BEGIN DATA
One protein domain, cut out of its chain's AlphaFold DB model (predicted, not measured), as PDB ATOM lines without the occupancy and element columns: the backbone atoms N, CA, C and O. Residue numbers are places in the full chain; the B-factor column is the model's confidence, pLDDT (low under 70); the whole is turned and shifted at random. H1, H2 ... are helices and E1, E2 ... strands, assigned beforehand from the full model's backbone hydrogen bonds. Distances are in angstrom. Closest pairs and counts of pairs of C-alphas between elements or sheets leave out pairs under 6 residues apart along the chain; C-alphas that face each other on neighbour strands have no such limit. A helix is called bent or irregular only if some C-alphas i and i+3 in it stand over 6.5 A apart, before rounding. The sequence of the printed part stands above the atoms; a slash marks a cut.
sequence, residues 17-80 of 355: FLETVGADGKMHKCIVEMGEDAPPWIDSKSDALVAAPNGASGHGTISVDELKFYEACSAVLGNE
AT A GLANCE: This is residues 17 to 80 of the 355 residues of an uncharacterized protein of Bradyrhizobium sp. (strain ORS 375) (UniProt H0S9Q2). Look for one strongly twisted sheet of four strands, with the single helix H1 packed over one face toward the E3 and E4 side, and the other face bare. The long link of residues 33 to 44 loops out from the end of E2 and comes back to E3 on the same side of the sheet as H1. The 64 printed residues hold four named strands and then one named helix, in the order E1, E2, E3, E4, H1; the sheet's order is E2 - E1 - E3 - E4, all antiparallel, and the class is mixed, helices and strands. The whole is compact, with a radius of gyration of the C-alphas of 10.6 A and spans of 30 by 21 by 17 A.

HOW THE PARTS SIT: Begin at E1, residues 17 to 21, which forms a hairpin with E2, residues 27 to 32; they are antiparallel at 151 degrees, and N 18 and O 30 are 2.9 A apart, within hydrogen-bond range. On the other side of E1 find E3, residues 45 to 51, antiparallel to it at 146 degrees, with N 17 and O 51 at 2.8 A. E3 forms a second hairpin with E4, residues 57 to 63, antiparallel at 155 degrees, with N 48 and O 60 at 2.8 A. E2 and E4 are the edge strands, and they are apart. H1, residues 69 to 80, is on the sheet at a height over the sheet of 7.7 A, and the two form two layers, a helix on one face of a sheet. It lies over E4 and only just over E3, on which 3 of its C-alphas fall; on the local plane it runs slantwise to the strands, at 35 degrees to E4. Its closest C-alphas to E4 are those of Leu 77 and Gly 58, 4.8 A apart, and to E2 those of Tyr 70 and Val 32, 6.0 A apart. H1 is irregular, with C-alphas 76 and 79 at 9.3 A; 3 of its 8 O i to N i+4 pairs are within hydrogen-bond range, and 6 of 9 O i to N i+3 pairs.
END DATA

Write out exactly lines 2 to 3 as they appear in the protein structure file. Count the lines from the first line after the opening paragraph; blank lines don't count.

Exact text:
AT A GLANCE: This is residues 17 to 80 of the 355 residues of an uncharacterized protein of Bradyrhizobium sp. (strain ORS 375) (UniProt H0S9Q2). Look for one strongly twisted sheet of four strands, with the single helix H1 packed over one face toward the E3 and E4 side, and the other face bare. The long link of residues 33 to 44 loops out from the end of E2 and comes back to E3 on the same side of the sheet as H1. The 64 printed residues hold four named strands and then one named helix, in the order E1, E2, E3, E4, H1; the sheet's order is E2 - E1 - E3 - E4, all antiparallel, and the class is mixed, helices and strands. The whole is compact, with a radius of gyration of the C-alphas of 10.6 A and spans of 30 by 21 by 17 A.

HOW THE PARTS SIT: Begin at E1, residues 17 to 21, which forms a hairpin with E2, residues 27 to 32; they are antiparallel at 151 degrees, and N 18 and O 30 are 2.9 A apart, within hydrogen-bond range. On the other side of E1 find E3, residues 45 to 51, antiparallel to it at 146 degrees, with N 17 and O 51 at 2.8 A. E3 forms a second hairpin with E4, residues 57 to 63, antiparallel at 155 degrees, with N 48 and O 60 at 2.8 A. E2 and E4 are the edge strands, and they are apart. H1, residues 69 to 80, is on the sheet at a height over the sheet of 7.7 A, and the two form two layers, a helix on one face of a sheet. It lies over E4 and only just over E3, on which 3 of its C-alphas fall; on the local plane it runs slantwise to the strands, at 35 degrees to E4. Its closest C-alphas to E4 are those of Leu 77 and Gly 58, 4.8 A apart, and to E2 those of Tyr 70 and Val 32, 6.0 A apart. H1 is irregular, with C-alphas 76 and 79 at 9.3 A; 3 of its 8 O i to N i+4 pairs are within hydrogen-bond range, and 6 of 9 O i to N i+3 pairs.